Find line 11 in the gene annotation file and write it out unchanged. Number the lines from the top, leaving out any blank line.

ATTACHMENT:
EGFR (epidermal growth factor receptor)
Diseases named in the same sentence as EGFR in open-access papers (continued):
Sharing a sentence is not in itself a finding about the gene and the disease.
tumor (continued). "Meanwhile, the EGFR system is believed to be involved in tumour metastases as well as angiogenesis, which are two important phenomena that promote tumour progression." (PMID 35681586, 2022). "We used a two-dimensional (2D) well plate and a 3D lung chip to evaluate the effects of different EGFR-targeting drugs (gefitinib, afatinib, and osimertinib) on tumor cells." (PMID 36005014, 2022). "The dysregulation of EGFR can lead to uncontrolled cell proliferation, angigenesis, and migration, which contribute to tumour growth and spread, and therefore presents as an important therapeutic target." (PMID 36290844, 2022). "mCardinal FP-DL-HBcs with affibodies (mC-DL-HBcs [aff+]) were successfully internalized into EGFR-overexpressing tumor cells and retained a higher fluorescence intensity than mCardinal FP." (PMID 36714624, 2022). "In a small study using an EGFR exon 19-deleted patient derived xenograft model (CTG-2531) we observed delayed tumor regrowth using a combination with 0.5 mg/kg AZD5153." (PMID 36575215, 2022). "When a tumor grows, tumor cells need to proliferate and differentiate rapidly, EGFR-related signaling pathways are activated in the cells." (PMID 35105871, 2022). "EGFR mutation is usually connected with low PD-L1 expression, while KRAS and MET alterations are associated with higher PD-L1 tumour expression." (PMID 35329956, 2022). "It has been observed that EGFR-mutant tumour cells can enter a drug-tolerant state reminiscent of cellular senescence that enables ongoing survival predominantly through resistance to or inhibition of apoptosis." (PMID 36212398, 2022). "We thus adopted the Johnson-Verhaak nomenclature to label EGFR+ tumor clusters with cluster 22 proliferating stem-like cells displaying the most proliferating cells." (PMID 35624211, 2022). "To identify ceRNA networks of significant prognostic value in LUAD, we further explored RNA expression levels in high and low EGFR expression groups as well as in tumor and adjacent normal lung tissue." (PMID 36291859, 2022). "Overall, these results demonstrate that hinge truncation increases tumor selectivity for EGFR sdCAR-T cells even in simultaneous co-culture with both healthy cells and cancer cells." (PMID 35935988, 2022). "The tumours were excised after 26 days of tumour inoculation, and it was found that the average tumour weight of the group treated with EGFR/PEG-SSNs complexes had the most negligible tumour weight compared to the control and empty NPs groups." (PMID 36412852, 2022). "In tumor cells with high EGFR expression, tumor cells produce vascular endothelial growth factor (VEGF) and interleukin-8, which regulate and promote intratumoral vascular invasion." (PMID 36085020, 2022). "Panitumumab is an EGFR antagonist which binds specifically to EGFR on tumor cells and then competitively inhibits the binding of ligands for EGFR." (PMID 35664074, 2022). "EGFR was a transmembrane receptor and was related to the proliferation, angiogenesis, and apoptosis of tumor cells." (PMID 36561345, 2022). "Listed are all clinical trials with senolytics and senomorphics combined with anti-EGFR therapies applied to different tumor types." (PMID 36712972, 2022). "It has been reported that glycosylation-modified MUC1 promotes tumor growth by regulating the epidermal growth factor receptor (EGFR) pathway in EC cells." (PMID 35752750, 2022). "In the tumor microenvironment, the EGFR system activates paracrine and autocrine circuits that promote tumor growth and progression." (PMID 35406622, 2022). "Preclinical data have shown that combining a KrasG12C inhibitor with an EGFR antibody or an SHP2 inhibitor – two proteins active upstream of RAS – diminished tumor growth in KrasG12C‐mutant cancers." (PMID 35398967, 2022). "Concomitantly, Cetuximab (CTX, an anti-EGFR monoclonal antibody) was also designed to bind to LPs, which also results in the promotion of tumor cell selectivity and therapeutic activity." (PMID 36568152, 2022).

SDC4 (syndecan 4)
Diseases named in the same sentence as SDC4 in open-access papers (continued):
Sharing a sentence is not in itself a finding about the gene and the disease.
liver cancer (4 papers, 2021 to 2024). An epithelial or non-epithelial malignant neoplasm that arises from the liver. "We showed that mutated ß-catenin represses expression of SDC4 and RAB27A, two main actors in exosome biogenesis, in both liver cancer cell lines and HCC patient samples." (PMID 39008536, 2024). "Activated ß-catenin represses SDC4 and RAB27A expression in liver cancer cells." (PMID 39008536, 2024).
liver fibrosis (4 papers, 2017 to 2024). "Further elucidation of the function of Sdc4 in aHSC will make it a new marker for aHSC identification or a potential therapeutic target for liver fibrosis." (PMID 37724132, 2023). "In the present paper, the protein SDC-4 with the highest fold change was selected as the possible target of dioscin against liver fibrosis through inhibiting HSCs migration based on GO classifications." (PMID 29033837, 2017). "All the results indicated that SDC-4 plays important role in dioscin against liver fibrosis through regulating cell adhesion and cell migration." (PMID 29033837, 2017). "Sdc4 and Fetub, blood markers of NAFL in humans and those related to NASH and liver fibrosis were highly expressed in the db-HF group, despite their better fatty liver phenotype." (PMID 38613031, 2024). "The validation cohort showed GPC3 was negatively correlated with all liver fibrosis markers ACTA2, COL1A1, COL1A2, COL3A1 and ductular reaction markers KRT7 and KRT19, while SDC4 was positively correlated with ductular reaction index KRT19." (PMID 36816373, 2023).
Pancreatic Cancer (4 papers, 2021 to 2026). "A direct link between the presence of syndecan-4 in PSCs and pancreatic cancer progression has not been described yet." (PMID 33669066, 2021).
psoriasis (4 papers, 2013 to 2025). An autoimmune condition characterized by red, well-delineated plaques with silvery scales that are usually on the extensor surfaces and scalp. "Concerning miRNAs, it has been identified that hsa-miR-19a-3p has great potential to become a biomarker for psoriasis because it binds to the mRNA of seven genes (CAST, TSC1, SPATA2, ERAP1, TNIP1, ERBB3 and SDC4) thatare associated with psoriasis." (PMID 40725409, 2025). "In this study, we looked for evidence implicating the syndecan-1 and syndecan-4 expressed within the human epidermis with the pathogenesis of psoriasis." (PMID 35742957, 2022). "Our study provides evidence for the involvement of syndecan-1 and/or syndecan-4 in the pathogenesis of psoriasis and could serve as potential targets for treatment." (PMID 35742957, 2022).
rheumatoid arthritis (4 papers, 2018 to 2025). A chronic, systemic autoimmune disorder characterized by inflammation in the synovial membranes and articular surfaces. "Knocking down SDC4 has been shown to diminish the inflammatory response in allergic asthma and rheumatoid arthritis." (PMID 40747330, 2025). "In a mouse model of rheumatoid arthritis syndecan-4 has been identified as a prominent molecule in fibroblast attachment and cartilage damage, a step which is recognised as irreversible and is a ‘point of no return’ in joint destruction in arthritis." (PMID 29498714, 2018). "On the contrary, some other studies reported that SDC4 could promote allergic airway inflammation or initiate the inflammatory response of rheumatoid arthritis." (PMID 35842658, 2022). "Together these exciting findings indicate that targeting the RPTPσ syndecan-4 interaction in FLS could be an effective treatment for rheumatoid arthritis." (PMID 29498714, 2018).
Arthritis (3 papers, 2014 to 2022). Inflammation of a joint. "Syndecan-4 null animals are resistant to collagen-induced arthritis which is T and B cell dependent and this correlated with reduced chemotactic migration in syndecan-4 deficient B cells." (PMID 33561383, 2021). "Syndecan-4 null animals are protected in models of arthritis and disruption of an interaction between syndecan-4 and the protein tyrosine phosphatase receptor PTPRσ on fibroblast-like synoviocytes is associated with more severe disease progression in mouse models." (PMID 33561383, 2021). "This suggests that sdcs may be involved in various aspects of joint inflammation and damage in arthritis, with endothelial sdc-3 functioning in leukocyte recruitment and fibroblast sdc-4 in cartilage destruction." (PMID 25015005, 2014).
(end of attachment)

psoriasis (4 papers, 2013 to 2025). An autoimmune condition characterized by red, well-delineated plaques with silvery scales that are usually on the extensor surfaces and scalp. "Concerning miRNAs, it has been identified that hsa-miR-19a-3p has great potential to become a biomarker for psoriasis because it binds to the mRNA of seven genes (CAST, TSC1, SPATA2, ERAP1, TNIP1, ERBB3 and SDC4) thatare associated with psoriasis." (PMID 40725409, 2025). "In this study, we looked for evidence implicating the syndecan-1 and syndecan-4 expressed within the human epidermis with the pathogenesis of psoriasis." (PMID 35742957, 2022). "Our study provides evidence for the involvement of syndecan-1 and/or syndecan-4 in the pathogenesis of psoriasis and could serve as potential targets for treatment." (PMID 35742957, 2022).